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Legal aid reforms: a denial of justice?

Stephen Hunt - Law on the Web

  1. 17 April 2015
  2. Miscellaneous
  3. 0 comments
Sepia-toned money

The Legal Aid, Sentencing and Punishment of Offenders Act 2012, commonly known as LASPO, dealt a hammer blow to legal aid in the UK. The terms of the act cut the legal aid budget by £320m in its first year and will continue to cut into it by a further £220m every year until 2018. 

The obstacles to securing legal aid

These cuts have left legal aid unavailable for large swathes of cases For example, in family law, legal aid is now only available if there is evidence of domestic violence, forced marriage or abduction, excluding many such victims who are deemed to not have sufficient evidence. Other cases which are no longer eligible include employment, clinical negligence and most housing law.

With this restriction and the hurdles that must be overcome to be granted a legal aid certificate – even if the case falls within an eligible field of law, a merits test and a means test must be passed – it is far from easy to secure help with legal funding.

A cost worth bearing?

The Ministry of Justice maintains that savings need to be made in the legal aid budget – it said that before the reforms that we had one of the most expensive legal aid systems in the world, and that it would still be very generous following the cuts.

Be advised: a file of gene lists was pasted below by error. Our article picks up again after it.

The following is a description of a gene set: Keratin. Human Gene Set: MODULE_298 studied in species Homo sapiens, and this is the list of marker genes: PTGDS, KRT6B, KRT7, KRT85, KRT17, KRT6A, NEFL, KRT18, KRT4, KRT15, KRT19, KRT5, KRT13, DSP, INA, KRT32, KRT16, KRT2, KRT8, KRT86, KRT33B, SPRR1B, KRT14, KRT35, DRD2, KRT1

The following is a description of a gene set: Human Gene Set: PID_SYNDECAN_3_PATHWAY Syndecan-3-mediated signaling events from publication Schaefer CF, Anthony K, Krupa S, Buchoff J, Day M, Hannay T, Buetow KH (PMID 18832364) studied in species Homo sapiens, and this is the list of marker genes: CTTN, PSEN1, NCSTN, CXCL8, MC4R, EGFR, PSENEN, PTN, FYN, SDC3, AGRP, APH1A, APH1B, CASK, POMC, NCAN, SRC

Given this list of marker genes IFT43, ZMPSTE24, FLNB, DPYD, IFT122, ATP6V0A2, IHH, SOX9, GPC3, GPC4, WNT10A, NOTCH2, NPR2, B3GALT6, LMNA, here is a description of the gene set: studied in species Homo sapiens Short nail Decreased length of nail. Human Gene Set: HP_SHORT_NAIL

But it is doubtful that legal aid is fulfilling its original aim of giving access to justice to those who cannot afford it – or at least, the degree to which it is making a difference must be diminishing. And with more vulnerable people finding themselves without legal representation, there have to be concerns about justice not being done.

Voices of opposition

Solicitors have voiced their concerns over the potential impact of the cuts. According to the Law Society’s Access to Justice campaign, “there can be no effective rule of law when we lack a fully accessible and affordable judicial system”.

And after a recent challenge to the cuts on the grounds that they will leave people accused of crimes with inadequate access to legal advice was lost, the president of the Law Society Andrew Caplen said: "Access to legal advice is a fundamental human right, the absence of which undermines our society.

"We consider there to be an unacceptably increased risk that those accused of crimes, some of whom are the most vulnerable in our society, will have inadequate access to legal representation."

Judges have also moved to express their concerns. Speaking with respect to a case where an illiterate mother of four with poor sight and hearing was made to represent herself in a child custody case, senior family judge Louise Hallam said: “If legal aid is being refused to people such as this, I am satisfied that injustices will occur”.

It is hard to argue with such a sentiment. Whether the cacophony of discontent that the legal aid reform has brought about will compel the government to change its plans and look to other areas where money can be saved remains to be seen.

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